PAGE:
October 03, 2011
As with the Tea Party, Occupy Wall Street is a big circus tent hosting a hodgepodge of disparate recurring themes—many that appear sensible, many that sound wacky, and not all of them reconcilable. But whereas the Tea Party agitated largely against Big Government, the bogeyman here is Big Money—specifically corporations and “the rich.”
The occupiers posit a hyper-simplistic class war that pits “the 99 percent” against the soulless, evil, everything-raping greed-pigs nestled in the top percentile of wealth, eating pre-peeled grapes and slurping up the proles’ blood just to be dicks about it. (It seems that only months ago, the prog-bots were framing the struggle as being the “98 percent” against the top “2 percent,” but apparently the 98th percentile has switched sides.) According to the Occupy Wall Street website:
We are all races, sexes and creeds. We are the majority. We are the 99 percent. And we will no longer be silent.
On Friday, Occupy Wall Street released its first official list of grievances. On Saturday the “hacktivist” group Anonymous, sounding like Robert Duvall’s psychotic Lt. Col. Kilgore in Apocalypse Now, issued a statement urging protesters to “Savor the smell of tear gas, savor the feeling of pepper spray. Rejoice to your bruises and your tears.” Anonymous also taunted the amorphous “Wall Street”:
We are crowding your streets, we are filling its veins. This might be painful, but you will not open your eyes so we are being forced to dilate them….Can you hear the defiant beating of our drums? Keep trying to belittle us pundits, you lap dogs of the elite. Keep trying to sum up this movement in a sound byte. This is a cultural crisis, and you are simply too stupid to understand it.
Way to charm everyone’s socks off, you mischievously anti-consumerist situationist digital dilettantes!
I am definitely too stupid to understand how corporations steal anything from me. Unless they’re receiving government subsidies, I’m not forced to buy anything they produce. Not like I’m forced to pay taxes. And it’s the government, not the corporations, that claims a monopoly on violence. Only the government can throw you in jail and call it “incarceration” instead of “kidnapping.” I’ve never seen a corporation claim the exclusive right to wage war, but that’s the government’s reason for getting out of bed in the morning.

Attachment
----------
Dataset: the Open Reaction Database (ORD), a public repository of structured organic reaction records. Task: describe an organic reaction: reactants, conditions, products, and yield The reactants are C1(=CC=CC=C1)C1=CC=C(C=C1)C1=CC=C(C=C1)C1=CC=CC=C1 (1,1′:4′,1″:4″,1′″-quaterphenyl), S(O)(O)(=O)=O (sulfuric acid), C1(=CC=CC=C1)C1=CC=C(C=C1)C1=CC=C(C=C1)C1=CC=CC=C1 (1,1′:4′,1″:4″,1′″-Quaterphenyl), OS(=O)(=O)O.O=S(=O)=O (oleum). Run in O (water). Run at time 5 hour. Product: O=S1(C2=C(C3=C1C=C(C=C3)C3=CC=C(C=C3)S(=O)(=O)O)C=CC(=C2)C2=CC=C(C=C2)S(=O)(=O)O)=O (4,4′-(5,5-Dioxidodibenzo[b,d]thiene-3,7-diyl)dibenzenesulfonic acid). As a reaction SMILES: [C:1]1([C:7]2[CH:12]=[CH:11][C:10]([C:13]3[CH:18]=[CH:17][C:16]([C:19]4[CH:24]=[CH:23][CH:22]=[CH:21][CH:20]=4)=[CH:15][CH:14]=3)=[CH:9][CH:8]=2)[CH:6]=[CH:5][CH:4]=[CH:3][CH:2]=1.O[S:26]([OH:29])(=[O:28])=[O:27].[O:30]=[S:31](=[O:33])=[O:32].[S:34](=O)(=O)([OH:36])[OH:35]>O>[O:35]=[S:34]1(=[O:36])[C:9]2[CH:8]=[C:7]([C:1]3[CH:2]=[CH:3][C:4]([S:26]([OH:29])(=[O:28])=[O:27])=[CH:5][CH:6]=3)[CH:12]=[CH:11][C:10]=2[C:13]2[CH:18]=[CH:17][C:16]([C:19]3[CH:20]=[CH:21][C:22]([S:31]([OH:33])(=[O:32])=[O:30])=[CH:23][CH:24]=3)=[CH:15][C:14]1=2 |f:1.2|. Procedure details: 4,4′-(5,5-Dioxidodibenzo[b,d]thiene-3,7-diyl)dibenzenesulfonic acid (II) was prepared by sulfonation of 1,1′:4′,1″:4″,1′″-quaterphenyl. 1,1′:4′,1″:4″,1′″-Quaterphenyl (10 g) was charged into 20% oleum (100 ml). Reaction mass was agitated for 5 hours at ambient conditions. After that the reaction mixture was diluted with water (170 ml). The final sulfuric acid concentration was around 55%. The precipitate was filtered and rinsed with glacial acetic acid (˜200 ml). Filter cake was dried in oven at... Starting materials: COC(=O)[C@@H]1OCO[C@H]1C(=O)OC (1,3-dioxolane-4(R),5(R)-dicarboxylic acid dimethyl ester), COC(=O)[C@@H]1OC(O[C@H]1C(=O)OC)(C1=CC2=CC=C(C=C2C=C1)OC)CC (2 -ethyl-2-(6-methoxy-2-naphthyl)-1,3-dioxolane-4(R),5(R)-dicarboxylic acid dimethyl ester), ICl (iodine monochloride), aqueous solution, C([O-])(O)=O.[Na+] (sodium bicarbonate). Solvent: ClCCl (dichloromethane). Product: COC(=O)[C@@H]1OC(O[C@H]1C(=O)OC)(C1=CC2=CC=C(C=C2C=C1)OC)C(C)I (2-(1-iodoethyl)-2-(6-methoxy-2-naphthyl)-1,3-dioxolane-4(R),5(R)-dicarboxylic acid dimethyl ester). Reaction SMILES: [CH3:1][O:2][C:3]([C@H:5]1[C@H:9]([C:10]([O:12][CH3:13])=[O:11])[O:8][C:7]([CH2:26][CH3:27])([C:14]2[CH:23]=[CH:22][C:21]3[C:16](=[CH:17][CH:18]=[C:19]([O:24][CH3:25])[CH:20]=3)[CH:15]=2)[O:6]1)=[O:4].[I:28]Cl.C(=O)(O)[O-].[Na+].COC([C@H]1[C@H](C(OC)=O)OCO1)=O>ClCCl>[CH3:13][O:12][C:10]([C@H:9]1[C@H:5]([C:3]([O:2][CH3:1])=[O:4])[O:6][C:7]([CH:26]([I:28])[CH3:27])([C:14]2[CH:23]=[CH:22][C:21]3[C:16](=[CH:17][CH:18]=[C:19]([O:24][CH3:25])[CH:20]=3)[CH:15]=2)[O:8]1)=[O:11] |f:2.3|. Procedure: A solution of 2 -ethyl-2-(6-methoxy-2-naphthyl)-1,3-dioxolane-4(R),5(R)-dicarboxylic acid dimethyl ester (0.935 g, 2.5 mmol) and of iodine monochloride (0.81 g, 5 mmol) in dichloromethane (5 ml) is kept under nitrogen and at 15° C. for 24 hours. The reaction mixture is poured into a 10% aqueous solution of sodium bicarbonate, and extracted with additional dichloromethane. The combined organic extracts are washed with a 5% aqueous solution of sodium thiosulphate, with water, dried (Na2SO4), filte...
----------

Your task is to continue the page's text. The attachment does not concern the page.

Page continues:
So I tend to believe that Washington, DC did more harm to the economy than Wall Street did. If forced to choose between the government and corporations, give me McDonald’s every time.
The whole “Occupy Wall Street” thing was launched in July when consumer-culture-hating Canadian magazine Adbusters ran an ad asking whether America was “Ripe for a Tahrir Movement.” Adbusters founder Kalle Lasn seems to hate all things American and love all things global. He openly endorsed “Not just a carbon tax, but a global across-the-board pricing system.” Adbusters also hosted a “One Flag” competition to design a flag symbolizing “global citizenship.”
Over the past decade, Adbusters Media Foundation is said to have received over $300,000 from the giant progressive golden calf known as the Tides Foundation, which in turn has received millions in donations from culture-busting globalist currency-meddler George Soros’s Open Society Institute. Adbusters is also said to have received an additional $176,500 “from organizations associated with…George Soros’s Democracy Alliance.” The US Day of Rage site, another agitant in the Occupy Wall Street movement, has also allegedly received Tides Foundation cash injections.
Just as I believe that most people who attended Tea Party rallies were sincere, I’m willing to cut the same slack to these corporation-hating hipster doofuses who clogged the Brooklyn Bridge on Saturday. They’re frustrated and feel that the powerful don’t listen to them. Good for them.
But despite their sincerity, they may become the unwitting tools of those who love the idea of world government more than they claim to hate the idea of American capitalism. And no corporation on Earth could ever truly imperil the well-being of “the people”—all 99 plus 1 percent of them—more than a one-world government.